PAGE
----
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The Euro Shows That a Fiat Money System Is More Expensive than We Thought

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The traditional argument for fiduciary media and ultimately unbacked fiat money was based on the costs of production. The real resources otherwise used for gold mining and minting could, under a fiat standard, be used for other productive purposes and thus enrich society as a whole. The argument goes back at least to such great names as Adam Smith and David Ricardo.

More recently, Milton Friedman reinvigorated the argument, and we are still today presented with it in standard textbooks. However, a recent study published in the Economics Bulletin demonstrates that the argument, at least in the case of the eurosystem, does not carry much weight.

In fact, the total annual expenses of the eurosystem are more than three times as high as Lawrence White’s estimate of the annual costs of a fractional reserve gold standard. Assuming a fractional reserve ratio of 2% on M1, White (1999, pp. 42-48) estimated the costs to lie around 0,025% of GDP by using the dynamic version of the equation of exchange.

The annual operating expenses of the 12 founding members of the eurosystem over time


It turns out that the annual operating expenses of the eurosystem in the past two years have been closer to 0.090% of the GDP of the eurozone, or in absolute terms around €10 billion. Now, it must be admitted that White’s estimate may be biased, since 2% reserves on M1 could be considered excessively low, although such cases existed historically, for example, during the free banking era in Scotland in the first half of the 19th century.

Israel (2019) shows that even when the reserve ratio on M1 is substantially increased the actual costs of the eurosystem remain in the same ballpark as the estimated costs of a generic gold standard. With 25% reserves the costs would be about the same. With full reserves on M1 the estimated costs of the gold standard would only be 0.375% of GDP. This is merely four times as high as the actual costs of the eurosystem at the moment. And it needs to be emphasized that this calculation does not take into account the important argument raised by Garrison (1985), namely, that the equilibrium price inflation rate in a free banking system under the gold standard would be negative, which would further reduce the estimated costs of the gold standard.1 And contrary to popular belief, a negative price inflation rate, or price deflation, does not prevent economic growth and prosperity (Bagus, 2015; Borio & Filardo, 2004).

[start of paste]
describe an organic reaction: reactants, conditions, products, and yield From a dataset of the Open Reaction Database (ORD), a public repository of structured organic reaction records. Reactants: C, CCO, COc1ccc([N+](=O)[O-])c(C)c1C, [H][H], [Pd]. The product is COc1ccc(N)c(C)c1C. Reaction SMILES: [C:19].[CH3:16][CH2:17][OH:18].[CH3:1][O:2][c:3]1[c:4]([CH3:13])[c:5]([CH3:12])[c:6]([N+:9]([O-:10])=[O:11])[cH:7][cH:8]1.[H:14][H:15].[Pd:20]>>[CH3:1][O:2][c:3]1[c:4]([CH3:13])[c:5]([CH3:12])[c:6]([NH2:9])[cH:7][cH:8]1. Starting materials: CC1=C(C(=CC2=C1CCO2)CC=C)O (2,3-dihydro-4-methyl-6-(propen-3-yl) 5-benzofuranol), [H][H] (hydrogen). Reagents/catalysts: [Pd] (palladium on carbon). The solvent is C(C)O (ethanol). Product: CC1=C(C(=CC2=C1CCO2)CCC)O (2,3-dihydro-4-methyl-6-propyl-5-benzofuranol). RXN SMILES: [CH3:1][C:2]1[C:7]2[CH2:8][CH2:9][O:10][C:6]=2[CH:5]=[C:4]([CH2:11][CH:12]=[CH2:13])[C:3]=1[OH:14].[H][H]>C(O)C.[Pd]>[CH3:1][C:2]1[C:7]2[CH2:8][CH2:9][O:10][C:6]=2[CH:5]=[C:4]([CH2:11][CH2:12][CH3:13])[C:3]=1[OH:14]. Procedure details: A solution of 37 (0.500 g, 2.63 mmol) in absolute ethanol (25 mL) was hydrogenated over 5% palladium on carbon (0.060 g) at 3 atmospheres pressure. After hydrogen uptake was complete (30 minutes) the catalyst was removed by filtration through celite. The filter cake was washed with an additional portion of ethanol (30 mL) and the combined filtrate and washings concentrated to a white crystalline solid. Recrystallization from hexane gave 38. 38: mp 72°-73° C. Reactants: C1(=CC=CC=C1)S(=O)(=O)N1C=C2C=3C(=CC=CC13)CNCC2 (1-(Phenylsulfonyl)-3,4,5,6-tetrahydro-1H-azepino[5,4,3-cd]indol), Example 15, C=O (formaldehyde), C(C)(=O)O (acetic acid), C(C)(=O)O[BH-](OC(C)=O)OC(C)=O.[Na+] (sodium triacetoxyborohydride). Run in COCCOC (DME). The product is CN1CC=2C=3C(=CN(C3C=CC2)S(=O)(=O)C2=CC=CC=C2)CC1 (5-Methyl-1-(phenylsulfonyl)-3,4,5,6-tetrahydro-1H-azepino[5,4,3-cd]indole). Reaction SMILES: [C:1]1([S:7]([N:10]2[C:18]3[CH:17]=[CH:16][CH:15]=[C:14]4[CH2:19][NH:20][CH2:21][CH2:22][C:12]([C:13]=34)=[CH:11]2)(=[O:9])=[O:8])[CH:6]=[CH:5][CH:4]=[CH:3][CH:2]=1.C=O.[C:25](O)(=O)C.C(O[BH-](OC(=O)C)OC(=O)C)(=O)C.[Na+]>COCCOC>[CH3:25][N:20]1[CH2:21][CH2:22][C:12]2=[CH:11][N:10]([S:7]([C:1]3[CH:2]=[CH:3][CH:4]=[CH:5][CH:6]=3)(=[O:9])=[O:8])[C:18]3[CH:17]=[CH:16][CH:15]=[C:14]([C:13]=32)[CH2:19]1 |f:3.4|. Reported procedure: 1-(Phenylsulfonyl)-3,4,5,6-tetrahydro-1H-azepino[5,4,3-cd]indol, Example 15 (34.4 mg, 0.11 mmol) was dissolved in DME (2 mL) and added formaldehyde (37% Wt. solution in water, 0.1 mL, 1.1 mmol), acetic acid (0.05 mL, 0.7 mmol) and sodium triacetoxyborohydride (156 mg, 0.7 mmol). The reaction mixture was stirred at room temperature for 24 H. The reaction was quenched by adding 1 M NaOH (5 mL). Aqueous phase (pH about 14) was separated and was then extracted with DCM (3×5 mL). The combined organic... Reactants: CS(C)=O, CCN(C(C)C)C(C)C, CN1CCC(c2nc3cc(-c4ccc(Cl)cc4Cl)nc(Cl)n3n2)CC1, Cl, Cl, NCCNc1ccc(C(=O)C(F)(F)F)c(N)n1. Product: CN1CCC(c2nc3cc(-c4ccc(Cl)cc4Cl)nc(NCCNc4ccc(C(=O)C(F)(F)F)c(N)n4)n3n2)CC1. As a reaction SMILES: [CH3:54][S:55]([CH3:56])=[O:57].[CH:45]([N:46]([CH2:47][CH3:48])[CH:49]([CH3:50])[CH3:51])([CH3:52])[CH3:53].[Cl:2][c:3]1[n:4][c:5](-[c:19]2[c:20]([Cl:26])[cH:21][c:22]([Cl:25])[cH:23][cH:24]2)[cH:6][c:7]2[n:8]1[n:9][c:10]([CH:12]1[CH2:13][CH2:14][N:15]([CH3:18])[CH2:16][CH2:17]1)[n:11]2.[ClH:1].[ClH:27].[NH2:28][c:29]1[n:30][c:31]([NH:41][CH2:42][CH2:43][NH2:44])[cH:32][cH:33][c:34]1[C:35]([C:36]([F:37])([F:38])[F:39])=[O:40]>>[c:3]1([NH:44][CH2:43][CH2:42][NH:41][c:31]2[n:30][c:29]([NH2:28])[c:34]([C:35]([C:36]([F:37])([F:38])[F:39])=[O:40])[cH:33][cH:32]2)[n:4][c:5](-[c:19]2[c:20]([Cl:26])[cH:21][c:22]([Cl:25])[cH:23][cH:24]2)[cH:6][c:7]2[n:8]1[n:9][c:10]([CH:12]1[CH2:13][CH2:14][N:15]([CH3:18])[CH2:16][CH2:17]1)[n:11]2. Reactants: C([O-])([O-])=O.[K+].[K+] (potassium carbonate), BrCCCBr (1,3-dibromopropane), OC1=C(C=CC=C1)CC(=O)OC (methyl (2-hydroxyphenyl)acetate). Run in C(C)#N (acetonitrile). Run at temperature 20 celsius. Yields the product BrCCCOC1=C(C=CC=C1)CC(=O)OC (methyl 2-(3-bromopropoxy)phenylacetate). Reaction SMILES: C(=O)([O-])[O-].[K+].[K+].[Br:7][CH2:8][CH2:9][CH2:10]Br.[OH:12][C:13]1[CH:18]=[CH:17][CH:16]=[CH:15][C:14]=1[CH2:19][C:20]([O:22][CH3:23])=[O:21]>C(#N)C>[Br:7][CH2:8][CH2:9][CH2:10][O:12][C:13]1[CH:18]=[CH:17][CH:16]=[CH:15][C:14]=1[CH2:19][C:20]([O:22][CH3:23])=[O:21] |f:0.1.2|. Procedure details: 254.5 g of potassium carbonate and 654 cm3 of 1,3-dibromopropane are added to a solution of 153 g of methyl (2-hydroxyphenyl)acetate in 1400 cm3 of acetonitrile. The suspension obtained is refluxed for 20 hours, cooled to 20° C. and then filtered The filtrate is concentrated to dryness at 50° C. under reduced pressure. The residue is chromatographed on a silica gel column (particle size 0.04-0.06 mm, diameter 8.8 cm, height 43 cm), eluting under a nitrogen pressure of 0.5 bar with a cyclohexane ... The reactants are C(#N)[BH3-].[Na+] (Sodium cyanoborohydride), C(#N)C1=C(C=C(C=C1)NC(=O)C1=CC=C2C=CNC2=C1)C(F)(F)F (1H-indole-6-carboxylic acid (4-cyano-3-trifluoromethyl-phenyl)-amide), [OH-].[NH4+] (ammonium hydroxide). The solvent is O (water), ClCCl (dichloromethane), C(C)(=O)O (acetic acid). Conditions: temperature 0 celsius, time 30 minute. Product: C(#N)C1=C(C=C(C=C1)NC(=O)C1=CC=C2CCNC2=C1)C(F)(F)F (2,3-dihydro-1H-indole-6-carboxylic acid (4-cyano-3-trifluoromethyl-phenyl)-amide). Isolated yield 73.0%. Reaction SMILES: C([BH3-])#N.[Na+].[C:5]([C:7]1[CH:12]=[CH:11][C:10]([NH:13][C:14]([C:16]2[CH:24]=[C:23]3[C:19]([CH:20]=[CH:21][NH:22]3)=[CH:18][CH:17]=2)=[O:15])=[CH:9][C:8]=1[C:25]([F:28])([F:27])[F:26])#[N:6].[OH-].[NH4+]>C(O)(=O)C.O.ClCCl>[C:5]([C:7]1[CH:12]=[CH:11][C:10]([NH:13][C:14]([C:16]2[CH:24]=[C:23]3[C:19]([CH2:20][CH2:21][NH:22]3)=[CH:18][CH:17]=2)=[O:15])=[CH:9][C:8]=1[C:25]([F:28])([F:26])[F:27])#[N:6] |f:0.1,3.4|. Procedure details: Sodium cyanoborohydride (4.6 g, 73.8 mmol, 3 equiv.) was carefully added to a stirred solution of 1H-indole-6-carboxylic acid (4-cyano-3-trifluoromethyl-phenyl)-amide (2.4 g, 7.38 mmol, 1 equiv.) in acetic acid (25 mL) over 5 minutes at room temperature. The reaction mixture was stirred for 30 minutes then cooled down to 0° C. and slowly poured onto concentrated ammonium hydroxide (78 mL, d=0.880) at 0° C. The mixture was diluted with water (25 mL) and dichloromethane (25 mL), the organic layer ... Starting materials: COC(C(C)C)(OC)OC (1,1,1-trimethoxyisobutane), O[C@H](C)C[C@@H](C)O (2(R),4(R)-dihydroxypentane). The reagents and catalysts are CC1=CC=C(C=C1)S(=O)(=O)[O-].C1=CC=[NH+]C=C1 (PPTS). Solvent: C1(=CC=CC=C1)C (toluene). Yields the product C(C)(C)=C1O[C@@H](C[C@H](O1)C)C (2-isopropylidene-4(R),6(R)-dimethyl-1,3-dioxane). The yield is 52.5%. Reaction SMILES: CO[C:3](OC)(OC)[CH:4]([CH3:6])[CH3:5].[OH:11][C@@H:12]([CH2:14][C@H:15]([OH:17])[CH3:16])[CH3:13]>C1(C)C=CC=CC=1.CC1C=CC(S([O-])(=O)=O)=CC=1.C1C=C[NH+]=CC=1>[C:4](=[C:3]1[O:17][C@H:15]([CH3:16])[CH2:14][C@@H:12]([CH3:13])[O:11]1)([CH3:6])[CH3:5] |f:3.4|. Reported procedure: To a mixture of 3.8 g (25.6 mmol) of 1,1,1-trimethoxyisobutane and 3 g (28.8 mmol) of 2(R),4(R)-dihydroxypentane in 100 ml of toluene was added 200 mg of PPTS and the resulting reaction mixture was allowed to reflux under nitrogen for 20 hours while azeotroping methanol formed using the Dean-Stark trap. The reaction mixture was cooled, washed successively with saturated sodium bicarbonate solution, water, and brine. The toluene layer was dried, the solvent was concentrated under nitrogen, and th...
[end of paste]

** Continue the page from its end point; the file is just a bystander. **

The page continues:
The cost savings from an unbacked fiat money in the case of the euro are thus much lower than one might have expected. Indeed, the euro is belying the traditional cost-saving argument for fiduciary media and fiat money. If the maintenance of the eurosystem is so costly, one might as well turn to gold, and gain the additional benefit of more economic and financial stability and less moral hazard that comes with a centrally controlled base money stock.

Should it come as a surprise that the eurosystem is so costly? Not necessarily. The central banks of the euro area are not subject to a strict profit and loss calculation. They can finance their expenses out of seignorage profits from their monetary policy. They are, in a very strong sense of the word, financially independent. Public choice considerations would suggest that such institutions would become more wasteful and costly over time within the boundaries set by bureaucratic management.


Bagus, P. (2015). In Defense of Deflation. Springer International Publishing Switzerland.

Borio, C., & Filardo, A. J. (2004). Back to the future? Assessing the deflation record. BIS Working Papers No 152.

Garrison, R. W. (1985). The Costs of a Gold Standard. In L. H. Rockwell (Ed.), The Gold Standard: An Austrian Perspective (pp. 61–79). Lexington, MA: D. C. Heath and Co.

Israel, K.-F. (2019). How cost efficient is the eurosystem? Economics Bulletin, 39(1), 115–126.

White, L. H. (1999). The Theory of Monetary Institutions. Massachusetts and Oxford: Blackwell Publishing Ltd

  • 1. Both Friedman and White in their estimation assume that the gold stock would have to expand at a rate that ensures zero price inflation. But when the price inflation rate is allowed to be negative the gold stock could expand at a lower rate, and in a free banking system it would. Hence, the overall resource costs of the gold standard would be lower.

Karl-Friedrich Israel holds a PhD in Economics from the University of Angers, France, and is currently working as a Senior Researcher at Leipzig University, Germany

Note: The views expressed on Mises.org are not necessarily those of the Mises Institute.
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